By far the most notable news of the past week, which has still gone largely unnoticed by the greater investing community whose focus instead was on whether algos would ramp the Nasdaq to 5000, and keep the S&P above 2100, even before Mario Draghi finally began buying bonds that nobody wants to sell, was the "Spectacular Development" In Austria, whereby the "bad bank" of failed Hypo Alpe Adria - the Heta Asset Resolution AG - itself went from good to bad, with its creditors forced into an involuntary "bail-in" following the "discovery" of a $8.5 billion capital hole in its balance sheet primarily related to ongoing deterioration in central and eastern European economies.
This shocking announcement promptly sent the price of Heta bonds crashing as creditors, no longer enjoying the explicit guarantee of the state, scrambled to get out of "northern Europe's" first Lehman moment.
But while the acute pain came and went for Heta bondholders who have seen a nearly 50% loss in just a few short months, the bigger and far more diffuse pain is only just starting, or as Bloomberg put it, "Austria’s decision to wind down Heta Asset Resolution AG sent ripples through the financial system, causing credit rating downgrades in Austria and bank losses in Germany."
The first casualty: the beautifully picturesque southern Austrian province of Carinthia.
Why and how was one of the 9 Austrian provinces just sacrificed? Telegraph explains:
[The Heta] bonds are notionally guaranteed by the Austrian state of Carinthia, which now theoretically becomes liable for the bail-in. It’s an echo of the mess Ireland got itself into at the height of the banking crisis, when it foolishly attempted to stem the panic by underwriting all Irish banking liabilities; the move very nearly ended up bankrupting the entire country. Hypo will bankrupt Carinthia.
Essentially, what the Austrian government is doing is cutting loose an entire region, rather in the way the federal authorities in the US allowed Detroit to go bust a number of years ago.
It’s a mini-Greece going off in the heartlands of Europe.
Specifically, to quantify the Carinthian exposure vis-a-vis its guarantee which will now be put in play: Carinthia provides deficiency guarantee on Heta's senior debt: the total is equivalent to €10.2 billion, or nearly five times the state's 2014 operating revenue. Carinthia's budgeted revenue in 2015 is just €2.36 billion, and as such the southern province of 556,000 would be unable to honor the guarantees if they came due now or in a year’s time, Governor Peter Kaiser told Austrian radio ORF on Tuesday.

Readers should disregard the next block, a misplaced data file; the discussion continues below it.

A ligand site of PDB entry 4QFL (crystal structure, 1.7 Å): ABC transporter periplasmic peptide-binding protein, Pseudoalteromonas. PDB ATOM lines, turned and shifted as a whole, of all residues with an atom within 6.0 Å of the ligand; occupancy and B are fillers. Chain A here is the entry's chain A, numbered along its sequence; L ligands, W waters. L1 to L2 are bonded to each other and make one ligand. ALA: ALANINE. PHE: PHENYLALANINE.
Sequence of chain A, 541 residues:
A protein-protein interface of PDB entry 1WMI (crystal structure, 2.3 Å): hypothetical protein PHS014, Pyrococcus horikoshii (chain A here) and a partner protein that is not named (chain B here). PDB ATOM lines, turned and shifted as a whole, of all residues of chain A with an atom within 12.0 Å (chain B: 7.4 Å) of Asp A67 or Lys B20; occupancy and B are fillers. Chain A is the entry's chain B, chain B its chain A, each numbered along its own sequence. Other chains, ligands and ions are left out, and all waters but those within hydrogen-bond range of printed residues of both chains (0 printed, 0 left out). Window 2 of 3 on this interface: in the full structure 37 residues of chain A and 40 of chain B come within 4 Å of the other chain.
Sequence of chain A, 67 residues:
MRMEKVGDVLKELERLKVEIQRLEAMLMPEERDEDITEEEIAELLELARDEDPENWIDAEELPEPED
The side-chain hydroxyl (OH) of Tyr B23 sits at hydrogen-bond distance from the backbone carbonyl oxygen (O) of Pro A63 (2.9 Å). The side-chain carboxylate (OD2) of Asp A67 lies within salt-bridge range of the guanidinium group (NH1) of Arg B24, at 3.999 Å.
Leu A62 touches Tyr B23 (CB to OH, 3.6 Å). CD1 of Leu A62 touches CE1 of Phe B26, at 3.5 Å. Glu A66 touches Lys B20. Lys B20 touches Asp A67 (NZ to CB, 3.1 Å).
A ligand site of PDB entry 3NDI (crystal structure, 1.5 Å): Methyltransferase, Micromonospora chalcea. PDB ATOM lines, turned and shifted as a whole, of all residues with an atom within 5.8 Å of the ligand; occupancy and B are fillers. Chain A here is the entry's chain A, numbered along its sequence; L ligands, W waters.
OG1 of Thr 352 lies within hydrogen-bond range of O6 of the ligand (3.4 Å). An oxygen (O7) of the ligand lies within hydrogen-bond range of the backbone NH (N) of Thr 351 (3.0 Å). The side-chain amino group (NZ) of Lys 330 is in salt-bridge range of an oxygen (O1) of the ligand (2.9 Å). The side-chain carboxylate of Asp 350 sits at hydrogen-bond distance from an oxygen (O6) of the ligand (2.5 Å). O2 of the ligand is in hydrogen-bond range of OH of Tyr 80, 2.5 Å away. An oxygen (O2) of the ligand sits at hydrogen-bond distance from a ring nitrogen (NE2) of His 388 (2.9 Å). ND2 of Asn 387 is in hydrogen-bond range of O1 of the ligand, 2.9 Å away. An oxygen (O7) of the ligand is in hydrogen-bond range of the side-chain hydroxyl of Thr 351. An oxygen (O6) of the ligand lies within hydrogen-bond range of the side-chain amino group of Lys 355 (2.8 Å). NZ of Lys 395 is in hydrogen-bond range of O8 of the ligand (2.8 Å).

In other words, we now have a waterfall bailout chain whereby the state guaranteeing the debt of the insolvent entity that guaranteed yet another insolvent entity, will itself need to be bailed out by the sovereign, Austria! Or perhaps not: Finance Minister Hans Joerg Schelling has said repeatedly that the Austrian government isn’t liable to cover Carinthia’s guarantees.
This is also why late on Friday, Moody's downgrades the State of Carinthia's rating to Baa3 from A2 (outlook to negative from stable). This is what the rating agency said:
The rating action follows the decision of the Austrian Financial Market Authority (FMA) on 1 March 2015 to initiate resolution measures on Heta Asset Resolution AG (wind-down entity of former Hypo-Alpe-Adria), in accordance with the Federal Banking Restructuring and Resolution Act (BaSAG). BaSAG is the national implementation law of the European Bank Recovery and Resolution Directive (BRRD), effective since 1 January 2015. The FMA also imposed a temporary payment moratorium on Heta's liabilities until 31 May 2016. This follows the disclosure of Heta's recent asset review by external auditors, which indicated an additional shortfall of assets of up to EUR7.6 billion, compared to the EUR4 billion expected before.